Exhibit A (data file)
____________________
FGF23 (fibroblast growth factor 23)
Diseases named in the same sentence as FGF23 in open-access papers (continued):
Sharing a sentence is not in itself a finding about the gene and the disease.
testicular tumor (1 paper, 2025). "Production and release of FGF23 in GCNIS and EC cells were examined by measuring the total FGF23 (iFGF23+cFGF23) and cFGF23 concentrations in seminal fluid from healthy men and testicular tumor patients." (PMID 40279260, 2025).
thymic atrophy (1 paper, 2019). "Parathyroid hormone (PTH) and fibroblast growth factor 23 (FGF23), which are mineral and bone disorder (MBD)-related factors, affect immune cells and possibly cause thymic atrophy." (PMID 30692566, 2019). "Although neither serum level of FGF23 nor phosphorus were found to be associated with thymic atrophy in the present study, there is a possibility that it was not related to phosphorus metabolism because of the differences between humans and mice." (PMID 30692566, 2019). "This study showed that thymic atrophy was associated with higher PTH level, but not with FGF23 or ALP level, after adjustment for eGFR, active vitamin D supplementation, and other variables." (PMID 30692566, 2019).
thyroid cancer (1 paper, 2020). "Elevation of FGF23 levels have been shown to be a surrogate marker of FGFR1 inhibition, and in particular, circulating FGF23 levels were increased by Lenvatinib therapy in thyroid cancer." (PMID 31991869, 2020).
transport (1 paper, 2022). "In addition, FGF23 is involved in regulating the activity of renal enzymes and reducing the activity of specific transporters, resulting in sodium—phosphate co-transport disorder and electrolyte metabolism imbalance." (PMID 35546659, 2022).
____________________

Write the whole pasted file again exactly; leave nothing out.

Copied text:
FGF23 (fibroblast growth factor 23)
Diseases named in the same sentence as FGF23 in open-access papers (continued):
Sharing a sentence is not in itself a finding about the gene and the disease.
testicular tumor (1 paper, 2025). "Production and release of FGF23 in GCNIS and EC cells were examined by measuring the total FGF23 (iFGF23+cFGF23) and cFGF23 concentrations in seminal fluid from healthy men and testicular tumor patients." (PMID 40279260, 2025).
thymic atrophy (1 paper, 2019). "Parathyroid hormone (PTH) and fibroblast growth factor 23 (FGF23), which are mineral and bone disorder (MBD)-related factors, affect immune cells and possibly cause thymic atrophy." (PMID 30692566, 2019). "Although neither serum level of FGF23 nor phosphorus were found to be associated with thymic atrophy in the present study, there is a possibility that it was not related to phosphorus metabolism because of the differences between humans and mice." (PMID 30692566, 2019). "This study showed that thymic atrophy was associated with higher PTH level, but not with FGF23 or ALP level, after adjustment for eGFR, active vitamin D supplementation, and other variables." (PMID 30692566, 2019).
thyroid cancer (1 paper, 2020). "Elevation of FGF23 levels have been shown to be a surrogate marker of FGFR1 inhibition, and in particular, circulating FGF23 levels were increased by Lenvatinib therapy in thyroid cancer." (PMID 31991869, 2020).
transport (1 paper, 2022). "In addition, FGF23 is involved in regulating the activity of renal enzymes and reducing the activity of specific transporters, resulting in sodium—phosphate co-transport disorder and electrolyte metabolism imbalance." (PMID 35546659, 2022).